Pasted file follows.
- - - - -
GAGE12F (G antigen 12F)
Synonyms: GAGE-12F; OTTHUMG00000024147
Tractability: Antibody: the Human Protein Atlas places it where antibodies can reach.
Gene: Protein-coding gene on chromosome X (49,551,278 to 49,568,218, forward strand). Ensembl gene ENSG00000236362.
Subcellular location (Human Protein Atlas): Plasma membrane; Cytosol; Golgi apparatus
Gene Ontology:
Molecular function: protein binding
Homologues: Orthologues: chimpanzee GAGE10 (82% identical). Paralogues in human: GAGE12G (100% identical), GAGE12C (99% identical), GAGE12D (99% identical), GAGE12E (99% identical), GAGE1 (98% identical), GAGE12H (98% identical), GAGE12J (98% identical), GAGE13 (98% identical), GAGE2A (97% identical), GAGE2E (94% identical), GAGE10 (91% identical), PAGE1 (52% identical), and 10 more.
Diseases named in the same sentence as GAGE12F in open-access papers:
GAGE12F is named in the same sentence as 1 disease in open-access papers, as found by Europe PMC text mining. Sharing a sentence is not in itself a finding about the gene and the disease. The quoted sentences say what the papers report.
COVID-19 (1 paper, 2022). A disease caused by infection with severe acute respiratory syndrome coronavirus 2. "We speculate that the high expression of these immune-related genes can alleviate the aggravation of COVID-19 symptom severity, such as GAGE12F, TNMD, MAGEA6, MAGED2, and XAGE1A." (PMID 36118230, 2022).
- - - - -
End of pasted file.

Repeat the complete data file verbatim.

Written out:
GAGE12F (G antigen 12F)
Synonyms: GAGE-12F; OTTHUMG00000024147
Tractability: Antibody: the Human Protein Atlas places it where antibodies can reach.
Gene: Protein-coding gene on chromosome X (49,551,278 to 49,568,218, forward strand). Ensembl gene ENSG00000236362.
Subcellular location (Human Protein Atlas): Plasma membrane; Cytosol; Golgi apparatus
Gene Ontology:
Molecular function: protein binding
Homologues: Orthologues: chimpanzee GAGE10 (82% identical). Paralogues in human: GAGE12G (100% identical), GAGE12C (99% identical), GAGE12D (99% identical), GAGE12E (99% identical), GAGE1 (98% identical), GAGE12H (98% identical), GAGE12J (98% identical), GAGE13 (98% identical), GAGE2A (97% identical), GAGE2E (94% identical), GAGE10 (91% identical), PAGE1 (52% identical), and 10 more.
Diseases named in the same sentence as GAGE12F in open-access papers:
GAGE12F is named in the same sentence as 1 disease in open-access papers, as found by Europe PMC text mining. Sharing a sentence is not in itself a finding about the gene and the disease. The quoted sentences say what the papers report.
COVID-19 (1 paper, 2022). A disease caused by infection with severe acute respiratory syndrome coronavirus 2. "We speculate that the high expression of these immune-related genes can alleviate the aggravation of COVID-19 symptom severity, such as GAGE12F, TNMD, MAGEA6, MAGED2, and XAGE1A." (PMID 36118230, 2022).